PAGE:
Taj Mahal in photos is very impressive. Be it in the early morning when the sun begins to rise and its rays make the marbles glittery, or at dusk when the sky turns orange-pink, and oh, on a full moon night where it stands proud on a stark black/midnight blue and white.
Yes, in reality and non-professional photos, it looks tourist-studded, but I’m not disappointed, as it should rightfully be.
I got the chance to visit the UNESCO World Heritage Site through the generosity of my employer while on a project in New Delhi. So while I will post some recommendations as to what sites to visit next after Taj Mahal, please know that with American clients with a scorching temperature of 41 degrees Celsius, it would have been highly unlikely. My recommendations below would be based on my research and asking locals about their own insights as well.
Taj Mahal is about 3 hours’ drive from New Delhi at 100 kph, depending on traffic conditions. We left the office at 530am, straight from a shift. We got there at 930 because we had a stop over somewhere to eat. If you are bringing your own car, start earlier than 530 because I heard sunrise photos at Taj Mahal are just as majestic.
Taj Mahal is really but a huge mausoleum for Mumtaz Mahal, Shah Jahan’s favorite wife. She died at age 38 while giving birth to their 14th child.
What’s captivating about Taj Mahal is the perfect symmetry, it would look the same from all sides. There are four minarets, each standing at 130 feet, in each corner that are tilted 2.5 degrees, designed in a way that if they were to fall, they would fall away from, and not onto, the Taj Mahal’s main tomb.
It is perfectly mathematical and carefully laid-out, intricately designed I could sit and look at it the whole day if it hadn’t been 41 degrees Celsius yesterday. I could envision myself sitting under a tree writing poems and pondering on life and man’s successes.
The marbles are white and translucent, designed and carved with symmetry and optical illusions for the spectator. Even the floor is designed with a four-starred tile, that many visitors miss to appreciate.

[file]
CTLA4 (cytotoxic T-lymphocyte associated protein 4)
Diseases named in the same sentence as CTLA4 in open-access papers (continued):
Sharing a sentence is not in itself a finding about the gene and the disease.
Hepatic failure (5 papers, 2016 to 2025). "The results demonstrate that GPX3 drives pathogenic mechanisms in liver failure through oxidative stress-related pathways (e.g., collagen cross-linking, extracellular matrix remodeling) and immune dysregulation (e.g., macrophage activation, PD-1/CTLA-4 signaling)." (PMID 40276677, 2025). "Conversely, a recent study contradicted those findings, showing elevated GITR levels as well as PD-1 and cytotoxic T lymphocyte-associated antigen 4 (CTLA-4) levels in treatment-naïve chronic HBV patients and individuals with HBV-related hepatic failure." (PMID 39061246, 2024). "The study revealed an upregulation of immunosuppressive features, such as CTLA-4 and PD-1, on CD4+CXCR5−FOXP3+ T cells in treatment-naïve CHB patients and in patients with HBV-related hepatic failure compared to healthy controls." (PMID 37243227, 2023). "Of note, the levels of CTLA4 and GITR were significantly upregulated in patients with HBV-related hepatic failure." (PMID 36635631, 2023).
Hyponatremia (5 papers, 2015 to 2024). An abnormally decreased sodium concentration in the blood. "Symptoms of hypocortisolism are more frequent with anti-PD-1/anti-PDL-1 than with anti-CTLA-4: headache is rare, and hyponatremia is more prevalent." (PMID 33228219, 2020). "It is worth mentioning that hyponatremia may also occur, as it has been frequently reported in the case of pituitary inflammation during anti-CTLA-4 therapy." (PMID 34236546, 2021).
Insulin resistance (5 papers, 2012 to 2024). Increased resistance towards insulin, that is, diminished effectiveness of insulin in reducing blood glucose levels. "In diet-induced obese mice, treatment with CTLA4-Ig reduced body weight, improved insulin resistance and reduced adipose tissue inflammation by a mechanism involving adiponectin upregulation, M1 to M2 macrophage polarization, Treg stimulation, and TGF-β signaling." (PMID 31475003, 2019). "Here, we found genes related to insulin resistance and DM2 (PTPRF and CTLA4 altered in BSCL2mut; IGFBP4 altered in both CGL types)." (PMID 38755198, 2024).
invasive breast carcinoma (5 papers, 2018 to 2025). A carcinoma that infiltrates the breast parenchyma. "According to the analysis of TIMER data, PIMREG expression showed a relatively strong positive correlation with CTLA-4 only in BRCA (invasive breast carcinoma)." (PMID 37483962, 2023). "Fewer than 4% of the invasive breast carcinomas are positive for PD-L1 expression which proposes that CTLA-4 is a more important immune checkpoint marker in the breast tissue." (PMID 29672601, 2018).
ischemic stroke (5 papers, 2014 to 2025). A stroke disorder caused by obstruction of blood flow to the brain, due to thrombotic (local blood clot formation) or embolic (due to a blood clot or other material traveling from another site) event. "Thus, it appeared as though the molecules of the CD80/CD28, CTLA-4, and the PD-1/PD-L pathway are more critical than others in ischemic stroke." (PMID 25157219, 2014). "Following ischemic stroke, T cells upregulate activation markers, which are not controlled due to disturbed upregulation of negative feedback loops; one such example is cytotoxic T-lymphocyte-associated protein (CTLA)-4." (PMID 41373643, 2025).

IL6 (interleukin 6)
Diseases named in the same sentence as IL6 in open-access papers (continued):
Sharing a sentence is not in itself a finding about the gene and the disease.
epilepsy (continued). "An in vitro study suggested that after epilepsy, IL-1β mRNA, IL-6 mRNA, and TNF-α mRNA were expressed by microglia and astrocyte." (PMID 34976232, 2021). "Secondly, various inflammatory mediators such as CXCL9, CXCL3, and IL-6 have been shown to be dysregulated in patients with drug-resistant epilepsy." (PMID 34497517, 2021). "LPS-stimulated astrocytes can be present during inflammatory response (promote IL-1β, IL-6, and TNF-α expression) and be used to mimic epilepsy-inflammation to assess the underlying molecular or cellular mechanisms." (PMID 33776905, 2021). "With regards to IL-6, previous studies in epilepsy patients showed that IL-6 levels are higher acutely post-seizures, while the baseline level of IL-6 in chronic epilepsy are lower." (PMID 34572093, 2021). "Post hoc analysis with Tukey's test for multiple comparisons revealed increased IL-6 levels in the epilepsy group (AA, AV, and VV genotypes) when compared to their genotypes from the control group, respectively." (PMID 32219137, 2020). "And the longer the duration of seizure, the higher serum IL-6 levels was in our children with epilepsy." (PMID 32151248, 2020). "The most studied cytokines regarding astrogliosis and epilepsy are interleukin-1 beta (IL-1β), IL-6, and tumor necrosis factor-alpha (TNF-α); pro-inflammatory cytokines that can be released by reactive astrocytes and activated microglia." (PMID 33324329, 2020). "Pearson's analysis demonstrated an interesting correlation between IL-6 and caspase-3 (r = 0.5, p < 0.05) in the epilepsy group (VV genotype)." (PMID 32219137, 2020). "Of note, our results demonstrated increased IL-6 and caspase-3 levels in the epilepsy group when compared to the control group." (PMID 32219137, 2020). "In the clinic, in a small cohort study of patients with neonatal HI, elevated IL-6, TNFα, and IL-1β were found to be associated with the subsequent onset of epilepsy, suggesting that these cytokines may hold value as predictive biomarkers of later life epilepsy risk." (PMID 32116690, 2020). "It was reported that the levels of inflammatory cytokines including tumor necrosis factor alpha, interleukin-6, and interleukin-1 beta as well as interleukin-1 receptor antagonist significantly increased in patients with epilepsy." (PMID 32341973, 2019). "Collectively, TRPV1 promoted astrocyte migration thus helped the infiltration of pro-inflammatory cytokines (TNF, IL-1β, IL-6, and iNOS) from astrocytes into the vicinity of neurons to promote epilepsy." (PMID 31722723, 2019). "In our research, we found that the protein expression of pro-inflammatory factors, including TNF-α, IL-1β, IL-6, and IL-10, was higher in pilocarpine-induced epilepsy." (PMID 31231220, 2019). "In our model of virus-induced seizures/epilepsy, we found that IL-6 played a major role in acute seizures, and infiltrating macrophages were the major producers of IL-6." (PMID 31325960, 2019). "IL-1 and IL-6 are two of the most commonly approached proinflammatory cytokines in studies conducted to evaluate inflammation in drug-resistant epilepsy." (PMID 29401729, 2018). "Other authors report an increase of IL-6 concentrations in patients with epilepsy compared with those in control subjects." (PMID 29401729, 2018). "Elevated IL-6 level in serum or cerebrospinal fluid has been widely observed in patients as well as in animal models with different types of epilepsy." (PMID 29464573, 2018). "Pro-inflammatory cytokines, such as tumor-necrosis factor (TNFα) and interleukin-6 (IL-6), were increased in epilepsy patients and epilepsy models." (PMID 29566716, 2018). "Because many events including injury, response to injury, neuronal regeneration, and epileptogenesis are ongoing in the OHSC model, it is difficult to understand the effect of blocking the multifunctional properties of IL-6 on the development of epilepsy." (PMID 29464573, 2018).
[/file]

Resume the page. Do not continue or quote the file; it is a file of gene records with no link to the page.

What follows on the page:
It is also said that Shah Jahan commissioned a Black Taj Mahal across the river, exactly opposite the Taj Mahal. But before he could have this built, his son had banished him to the Agra Fort nearby to avoid spending so much money for lavish structures such as the Taj Mahal, which cost an equivalent of about US$500 million (this amount varies by the way).
While the marbles came from the desert-state of Rajasthan (where Jaipur is), and the jasper is from Punjab (another state), it can be noted that everything else were from different countries: The jade and crystal came from China (which Mary and I saw a lot of, when we were in Beijing last year), the turquoise was from Tibet, lapiz lasuli from Afghanistan, sapphire from Sri Lanka and carnelian from Arabia.
Because it is Islamic-Persian, a Koran passage has been inscribed on the great gate: “O Soul, thou art at rest. Return to the Lord at peace with Him, and He at peace with you.”
HOW TO GET THERE: I would suggest hiring a cab if you’re a group of 5, but DIY trips can be made by taking the bus or train from Delhi to Agra. However, upon reaching Agra, you’d need to take an auto rickshaw or cab to reach the ticket gate of Taj Mahal. You can also check out the suggestions here as per Tripadvisor.
The entrance to Taj Mahal is about one more kilometer from the drop off / parking lot. It’s best to rent a golf car or a horse-drawn carriage to get you to the gate. We took a horse-drawn carriage and it waited for us till we’re done so we didn’t have to hire another one. Haggle hard to get a better price, especially if you don’t speak the local language.
If you get a guide, he will find ways to get you through the queue faster. Ours did and we saw some disapproving stares and pushing around from those who lined up first. The queue can take 30 minutes under the sun if not for him. My colleague paid 1,ooo Rupees for his services of less than 3 hours. You can maximize that time if you have more time.
COST: Group of 5: $70 per person for a day tour in Taj Mahal from Delhi. Click the link to see the inclusions. I am not affiliated with this company, but based on reviews, they’re pretty good. This is also a very relaxed tour. DIY is recommended only during the colder months starting September to February.
WHAT TO BUY: Outside the gate, you would see marble vendors, the bigger stores accept credit cards, but the smaller ones won’t. Haggle at 50% – If the price is 200 rupees per shirt say you can only buy at 100. I finally got 4 of mine for 125 each. They also have miniature Taj Mahal in marble 400 , marble elephants 250 , Taj Mahal snowballs at 30 rupees. The price can be lower depending on your ability to bargain.
Don’t miss the greatest Islamic-Persian architecture in all of India when you visit the subcontinent. Together with Jaipur and Delhi, these three places make up the Golden Triangle of India.
When you’re done with Taj Mahal and you still have some saved energy, drop by Agra Fort and take a photo of Taj Mahal from there.
And don’t forget to have some fun when you’re there. Drink plenty of water, respect the place, prepare yourself for some pushing, but make the trip worth it. Watch out for my Jaipur and Delhi blogs to complete your ultimate Golden Triangle adventure!